Before autumn overtakes our garden, we decided to preserve some of our summer memories in the form of dried flower petals. From them we made flower petal candle holders. The last summer hooray!
Over the last few years, we have tried growing quite a variety of flowers in our garden. Maybe it’s because we moved quite a bit and never planted perennials. Maybe it’s because we found it fun to try new seeds every year. Finally, it occurred to me that if we made a herbarium every year, it may be fun to reminisce over them in the future.
That’s why we started drying petals in the first place. That – and because last year I got a microwave flower press as a gift for Christmas. I thought it’d be fun to press flowers together with my kids. The microwave flower press is very similar to a traditional flower press and can actually be made at home, with two ceramic tiles and absorbent materials in-between. There are also a lot of other ways of preserving flowers, but it’s really fascinating to see petals lose moisture and flatten out in a matter of minutes.
First, we did a round of our garden and picked a flower or two of each species in addition to many poppy petals. This summer was our first time growing poppies, and Anselm and I couldn’t get over how delicate and translucent the flowers are. We picked a lot of poppy petals! We also tried drying some dahlias, bachelor’s buttons, and hollyhocks.
We put the flowers with petals in the flower press, put it in the microwave for a minute, took them out and let everything cool off. Into the microwave for another minute, and we’ve got the beginning of our garden flowers herbarium!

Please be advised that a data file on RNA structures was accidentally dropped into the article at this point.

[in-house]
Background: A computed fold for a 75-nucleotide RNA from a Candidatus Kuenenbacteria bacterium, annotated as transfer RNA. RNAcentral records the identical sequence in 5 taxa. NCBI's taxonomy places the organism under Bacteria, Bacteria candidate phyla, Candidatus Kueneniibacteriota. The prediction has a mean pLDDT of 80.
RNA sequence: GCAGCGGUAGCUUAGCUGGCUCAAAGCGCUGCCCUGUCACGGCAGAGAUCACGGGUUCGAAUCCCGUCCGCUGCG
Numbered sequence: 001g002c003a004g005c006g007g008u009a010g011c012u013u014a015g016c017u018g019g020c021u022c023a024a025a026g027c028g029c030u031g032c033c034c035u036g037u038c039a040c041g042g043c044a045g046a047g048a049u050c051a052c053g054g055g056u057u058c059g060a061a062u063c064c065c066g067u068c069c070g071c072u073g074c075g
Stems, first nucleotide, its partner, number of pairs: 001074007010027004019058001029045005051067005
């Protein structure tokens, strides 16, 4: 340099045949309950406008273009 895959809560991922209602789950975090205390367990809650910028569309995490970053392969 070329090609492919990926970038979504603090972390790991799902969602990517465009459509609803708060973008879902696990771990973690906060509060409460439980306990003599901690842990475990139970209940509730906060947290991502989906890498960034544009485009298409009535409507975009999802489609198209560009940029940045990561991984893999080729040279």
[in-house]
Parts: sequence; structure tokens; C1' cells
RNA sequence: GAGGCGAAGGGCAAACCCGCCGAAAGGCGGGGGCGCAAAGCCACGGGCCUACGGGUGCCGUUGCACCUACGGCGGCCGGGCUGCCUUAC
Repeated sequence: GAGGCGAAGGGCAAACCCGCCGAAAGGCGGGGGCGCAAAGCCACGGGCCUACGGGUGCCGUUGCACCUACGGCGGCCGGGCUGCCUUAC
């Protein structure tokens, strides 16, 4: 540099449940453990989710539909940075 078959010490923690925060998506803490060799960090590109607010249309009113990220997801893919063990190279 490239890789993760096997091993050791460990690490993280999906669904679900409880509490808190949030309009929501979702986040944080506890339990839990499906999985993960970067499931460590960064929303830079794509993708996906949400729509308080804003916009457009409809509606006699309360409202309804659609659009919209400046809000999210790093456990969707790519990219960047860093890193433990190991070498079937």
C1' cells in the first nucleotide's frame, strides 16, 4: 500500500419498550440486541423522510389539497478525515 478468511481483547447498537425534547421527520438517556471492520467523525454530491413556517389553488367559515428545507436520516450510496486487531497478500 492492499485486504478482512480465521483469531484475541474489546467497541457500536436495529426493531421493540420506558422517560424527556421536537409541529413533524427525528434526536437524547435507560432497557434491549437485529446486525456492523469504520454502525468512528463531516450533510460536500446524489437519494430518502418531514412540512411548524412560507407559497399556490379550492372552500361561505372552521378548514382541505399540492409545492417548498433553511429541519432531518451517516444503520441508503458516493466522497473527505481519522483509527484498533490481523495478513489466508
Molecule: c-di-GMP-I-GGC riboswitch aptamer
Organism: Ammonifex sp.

You can see that some dried better, retaining its delicate look, and some dried worse, getting darker and less appealing. Some got crumpled when we took the press out of the microwave in the middle of drying, so we had to throw them away. But the majority were just fine, and we soon had a lot of petals.
Looking at all these riches (and thinking that there are many more still in the garden) made me want to turn them into something pretty, and of course, Budster was game for it. I think there may be more appropriate materials that you could use, but we wanted to throw something together to showcase the petals’ appealing translucency, so we just took what was on hand with the intention of creating some candle holders. We had…
- a bunch of plain glass votive candle holders
- a couple of 1-pint Mason jars
- Elmer’s craft glue
We covered the candle holders entirely with a thin layer of glue. When it dried, it formed an even matte finish where there were no petals. But we didn’t wait for it! The glue dried fairly fast, so as soon as we gave candle holders a good layer of it, we started sticking petals to the glass. We used a brush with a little bit of glue on it over the petals to smooth them out.
As you can see from the picture, Anselm took a very active role in making the flower petal luminaries. From picking flowers to gluing them onto the candle holders, we worked together, and in the end I don’t think anyone could guess which luminaries were made by a three-year-old. That just shows, it’s a very easy craft to throw together.
And that’s it. Let the glue dry, put wax or LED tealight candles in, and have a pleasant candlelit evening.
For all I know, the flower petal luminaries won’t last for very long. They’ll probably fade from being exposed to heat on a regular basis. But they will still last much longer than living flowers, reminding us of the summer when poppies threw their petals across our lawn.
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Could you use petals from a dried rose that I’ve had since 2010? Or would they just crumble. Thank you